Top 9: Pergamum Theatre
Pergamum Theatre is a quaint, local theater that has been around since the 70s. It was called “The Page” for most of its history before being rebranded as “Pergamon” in 2008 when they built their new building on Park Road sister to Athens Olympic stadium!
Pergamum was one of the ancient cities on Turkey’s Aegean Coast, and its theater is a must-see for any traveler who likes immersive experiences or experiencing history up close. The Pergamon Theatre had an impressive capacity: it could seat 10,000 spectators at once!
The steepest ancient theatres don’t come much steeper than this; however, their location also makes them somewhat tricky to get into (you’ll need wings).
Top 8: Theatre of Side
The city of Side in Turkey has been around since the 7th century BC and was an important trade center for centuries. The ruins found within its borders date all the way back to Roman times when it became part of Galatia province, prospered through olive oil sales as well as slave trading with other regions at that time period; but their most famous contribution would be building temples like we see today! While not much remains above ground level due to Rogue earthquakes many years ago (so don’t go looking), there’s still plenty left standing including one built right into ancient theatre where seats could hold up 15-20 thousand people comfortably – talk about history-making moments here!.
Top 7: Theatre of Sabratha
The city of Sabratha in Libya is a popular tourist destination for its magnificent Roman Theatre, which was constructed around 100 AD and reconstructed by Italian archaeologists studying here from 1935-1940. The theatre had 25 entrances with an estimated seating capacity of between 5,000 – 10 thousand people making it one of the most impressive ancient structures anywhere on Earth during Roman days!
Top 6: Roman Theatre of Orange
The Roman Theatre of Orange is a structure built in AD 80 and was used to watch gladiator fights, shows for Emperor Domitian who ruled from 81-96.
The Roman Theater of Orange in France is a well-preserved theater built during the 1st century AD for watching theatrical performances. After Rome declined, it was closed by official edict 391 AD as the church opposed what they regarded as “uncivilized spectacles”. The ancient building has been restored and now houses a summer opera festival called Chorégies d’Oran which first started back then too!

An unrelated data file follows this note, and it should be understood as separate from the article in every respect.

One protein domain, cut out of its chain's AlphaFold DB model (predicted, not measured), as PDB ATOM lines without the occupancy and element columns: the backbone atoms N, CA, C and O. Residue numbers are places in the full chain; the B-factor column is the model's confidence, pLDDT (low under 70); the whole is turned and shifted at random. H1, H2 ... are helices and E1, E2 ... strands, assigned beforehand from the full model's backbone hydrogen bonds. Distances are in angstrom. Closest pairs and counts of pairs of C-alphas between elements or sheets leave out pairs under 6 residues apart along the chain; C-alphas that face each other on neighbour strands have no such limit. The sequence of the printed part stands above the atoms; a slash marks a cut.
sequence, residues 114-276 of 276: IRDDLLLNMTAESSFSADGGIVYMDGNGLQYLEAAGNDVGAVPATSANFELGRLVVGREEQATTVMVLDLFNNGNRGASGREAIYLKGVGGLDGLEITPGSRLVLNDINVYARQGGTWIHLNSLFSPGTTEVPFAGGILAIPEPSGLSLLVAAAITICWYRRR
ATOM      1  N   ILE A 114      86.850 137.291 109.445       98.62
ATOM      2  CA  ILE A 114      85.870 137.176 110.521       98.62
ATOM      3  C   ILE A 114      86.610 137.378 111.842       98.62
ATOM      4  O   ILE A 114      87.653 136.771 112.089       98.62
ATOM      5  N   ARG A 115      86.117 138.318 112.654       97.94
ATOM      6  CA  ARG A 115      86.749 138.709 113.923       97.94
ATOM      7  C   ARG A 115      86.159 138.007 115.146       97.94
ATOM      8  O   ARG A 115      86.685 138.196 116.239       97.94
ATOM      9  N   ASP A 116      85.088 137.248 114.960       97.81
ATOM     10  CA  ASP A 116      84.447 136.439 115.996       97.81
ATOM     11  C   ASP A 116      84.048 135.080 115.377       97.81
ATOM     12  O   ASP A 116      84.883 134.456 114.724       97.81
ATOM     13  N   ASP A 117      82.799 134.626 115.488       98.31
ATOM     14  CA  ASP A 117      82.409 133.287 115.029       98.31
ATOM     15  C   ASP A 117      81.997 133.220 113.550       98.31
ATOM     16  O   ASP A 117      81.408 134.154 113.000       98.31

Top 5: Great Theatre of Ephesus
The ruins of Ephesus are a popular tourist attraction on the western coastlines of Turkey, and they have been for centuries. The Temple to Artemis was once one of its seven wonders—the only wonder that still stands today! This ancient structure became something else entirely when it fell victim to an angry mob led by Archbishop Dareios’ son in 401 AD, but some structures remain including the impressive Great Theater-a large theatre with room enough for 25000 people at any given time (and able to be used both before Roman times as well during later struggles).
Top 4: Aspendos Theatre
The Aspendos Theatre is one of the best-preserved ancient theatres from antiquity. Located in southwest Turkey, this Roman theater was build during Emperor Marcus Aurelius’ rule and could seat between 15,000 to 20 thousand spectators at any given time because it had been continuously repaired by Seljuk times when people used it as an inn on their journeys through Anatolia (Turkey).
Top 3: Delphi Theatre
Delphi was an important site of Greek religion, home to the sanctuary and oracle of Apollo. The ancient theatre at Delphy had a view that included all aspects from up on top as well as witnessing how beautiful it looked below with its scenery in full bloom during summertime! It could seat 5 thousand people so everyone would have plenty of room for cheering only if they win their game against you-know-who 😉
Top 2: Bosra
The ancient city of Bosra in Syria is a travel destination like no other. The first mention of the town comes from 14th century BC Egyptian hieroglyphs and it was conquered by Romans 106 AD; this made it the capital for their Arabia province (modern-day Saudi). It has been said that its theatre could seat up 15K people at one time, which makes it among some of the best-preserved Roman theatres around!
Top 1: Epidaurus
The Theatre of Epidaurus is one of the most beautiful Greek theatres in the world. It was constructed over 400 years ago, and it still captures your attention with its lush landscape behind the scenes that can be seen from every seat inside! The acoustics are exceptional – actors on stage will always be heard by all 14 thousand spectators no matter where they’re sitting because this place has the perfect sound quality for audiences everywhere.